Wim Hof, also known as the “Iceman”, become well-known for his ability to withstand prolonged exposure to extreme cold. His technique, called the Wim Hof Method, involves a combination of forced breathing, cold exposure, and meditation. This 2018 case study investigates the mechanisms that allow practitioners of the Wim Hof Method to tolerate cold exposure.
One key finding of the study is the possible role of the endocannabinoid system in mediating the effects of the Wim Hof Method, which plays a crucial role in regulating pain, stress, and mood. The activation of brain areas associated with stress-induced analgesia and self-reflection, as well as the release of endocannabinoids, may contribute to the Wim Hof Method's ability to decrease sensitivity to cold exposure and promote a feeling of euphoria and well-being. This finding suggests that the Wim Hof Method might allow practitioners to assert greater control over key components of the autonomous system by modulating the endocannabinoid system, which is the master regulatory system of the human body.
To investigate the mechanisms behind Wim Hof's abilities, researchers conducted multi-modal imaging assessments of both his brain and his body using fMRI and PET/CT imaging. Their findings suggest that the Wim Hof Method activates the periaqueductal gray (PAG), which is a primary control center for modulating pain and cold stimuli. This activation may initiate a stress-induced analgesic response mediated by the release of endogenous opioids and cannabinoids.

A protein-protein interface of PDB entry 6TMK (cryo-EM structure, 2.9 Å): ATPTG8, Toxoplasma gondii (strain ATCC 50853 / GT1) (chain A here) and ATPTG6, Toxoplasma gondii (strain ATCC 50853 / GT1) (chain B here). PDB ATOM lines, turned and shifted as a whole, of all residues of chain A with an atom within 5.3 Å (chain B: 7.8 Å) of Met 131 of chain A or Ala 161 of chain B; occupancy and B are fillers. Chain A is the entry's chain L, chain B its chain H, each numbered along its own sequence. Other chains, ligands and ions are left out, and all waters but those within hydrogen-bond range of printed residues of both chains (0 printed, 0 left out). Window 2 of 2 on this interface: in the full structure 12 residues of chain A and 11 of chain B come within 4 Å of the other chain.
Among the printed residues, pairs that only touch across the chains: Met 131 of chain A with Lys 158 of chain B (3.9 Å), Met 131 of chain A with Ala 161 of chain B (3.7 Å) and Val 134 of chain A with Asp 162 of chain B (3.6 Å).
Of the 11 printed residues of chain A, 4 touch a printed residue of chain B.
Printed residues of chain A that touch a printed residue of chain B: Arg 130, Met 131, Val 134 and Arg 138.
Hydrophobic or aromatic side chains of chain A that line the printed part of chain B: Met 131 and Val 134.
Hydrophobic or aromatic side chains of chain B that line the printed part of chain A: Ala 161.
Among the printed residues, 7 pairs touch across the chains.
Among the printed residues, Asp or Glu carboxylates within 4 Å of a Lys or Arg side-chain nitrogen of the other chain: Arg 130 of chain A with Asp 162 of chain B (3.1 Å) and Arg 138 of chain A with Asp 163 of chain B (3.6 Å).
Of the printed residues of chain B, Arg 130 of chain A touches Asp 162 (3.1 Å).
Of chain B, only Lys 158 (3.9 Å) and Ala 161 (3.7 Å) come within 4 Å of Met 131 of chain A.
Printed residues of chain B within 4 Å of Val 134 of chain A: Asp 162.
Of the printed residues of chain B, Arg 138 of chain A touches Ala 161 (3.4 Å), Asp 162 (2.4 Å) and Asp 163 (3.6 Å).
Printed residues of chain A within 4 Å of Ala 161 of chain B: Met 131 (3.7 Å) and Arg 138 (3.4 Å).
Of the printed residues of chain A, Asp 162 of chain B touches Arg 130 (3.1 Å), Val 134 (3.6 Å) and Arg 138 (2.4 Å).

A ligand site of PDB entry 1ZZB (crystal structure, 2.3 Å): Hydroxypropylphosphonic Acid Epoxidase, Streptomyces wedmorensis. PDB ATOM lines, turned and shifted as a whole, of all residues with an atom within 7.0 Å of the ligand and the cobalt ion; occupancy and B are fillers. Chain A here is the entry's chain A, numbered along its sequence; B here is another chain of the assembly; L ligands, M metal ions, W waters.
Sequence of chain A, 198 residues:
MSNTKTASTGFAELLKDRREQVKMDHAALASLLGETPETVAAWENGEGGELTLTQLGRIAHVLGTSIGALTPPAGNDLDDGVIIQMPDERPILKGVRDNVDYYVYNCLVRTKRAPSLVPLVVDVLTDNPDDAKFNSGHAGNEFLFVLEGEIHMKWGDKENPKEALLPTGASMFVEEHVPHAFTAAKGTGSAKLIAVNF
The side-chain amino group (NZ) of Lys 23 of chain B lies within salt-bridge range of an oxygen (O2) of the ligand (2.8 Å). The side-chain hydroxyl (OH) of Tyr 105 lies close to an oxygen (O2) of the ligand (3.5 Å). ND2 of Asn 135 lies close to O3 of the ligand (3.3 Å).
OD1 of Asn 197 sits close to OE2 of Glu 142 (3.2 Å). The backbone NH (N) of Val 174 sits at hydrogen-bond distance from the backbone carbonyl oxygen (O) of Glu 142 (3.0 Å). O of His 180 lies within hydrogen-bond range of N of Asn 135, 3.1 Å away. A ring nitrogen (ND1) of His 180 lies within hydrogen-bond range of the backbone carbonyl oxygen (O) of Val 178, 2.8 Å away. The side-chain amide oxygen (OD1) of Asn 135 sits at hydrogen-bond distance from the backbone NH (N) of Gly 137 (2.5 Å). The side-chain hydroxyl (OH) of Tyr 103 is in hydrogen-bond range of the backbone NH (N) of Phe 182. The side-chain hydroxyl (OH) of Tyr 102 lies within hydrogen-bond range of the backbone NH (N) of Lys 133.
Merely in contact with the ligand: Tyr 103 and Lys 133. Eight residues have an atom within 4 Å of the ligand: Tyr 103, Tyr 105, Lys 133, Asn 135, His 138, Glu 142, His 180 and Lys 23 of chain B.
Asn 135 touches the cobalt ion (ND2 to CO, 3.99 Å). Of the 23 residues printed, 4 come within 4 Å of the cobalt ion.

Moreover, the study showed that endocannabinoids, such as anandamide, are released from the PAG during Wim Hof Method practice, which promotes a feeling of euphoria and well-being. The observed activation of the PAG might suggest the release of endogenous opiates/cannabinoids that mediate decreased sensitivity to cold exposure. The activation of the endocannabinoid system also inhibits edema and inflammation, which explains the decreased immune response associated with Wim Hof Method practice.
Additionally, the study found that the Wim Hof Method resulted in increased sympathetic innervation and glucose consumption in the intercostal muscles, generating heat that dissipates to lung tissue and warms circulating blood in the pulmonary capillaries. This suggests that the method may also affect the regulation of body temperature through the endocannabinoid system. The activation of the PAG region of the brain during the practice of the Wim Hof Method may lead to increased release of endocannabinoids, which in turn may modulate the body's response to cold exposure and contribute to the observed effects on the autonomic nervous system. Additionally, the study found that the WHM engages higher-order cortical areas that are uniquely associated with self-reflection and sustained attention in the presence of averse external stimuli, such as cold exposure.
The study sheds light on the underlying mechanisms that allow Wim Hof to withstand prolonged exposure to extreme cold. The Wim Hof Method appears to activate the endocannabinoid system, which may mediate decreased sensitivity to cold exposure and promote a feeling of euphoria and well-being. The study's findings provide evidence for the importance of the brain in mediating the effects of the Wim Hof Method on cold exposure and suggest that the Wim Hof Method may offer a unique approach to developing control over the autonomous nervous system and the endocannabinoid system with potential therapeutic applications.
Study Title: "Brain over body"-A study on the willful regulation of autonomic function during cold exposure
Study Link: https://pubmed.ncbi.nlm.nih.gov/29438845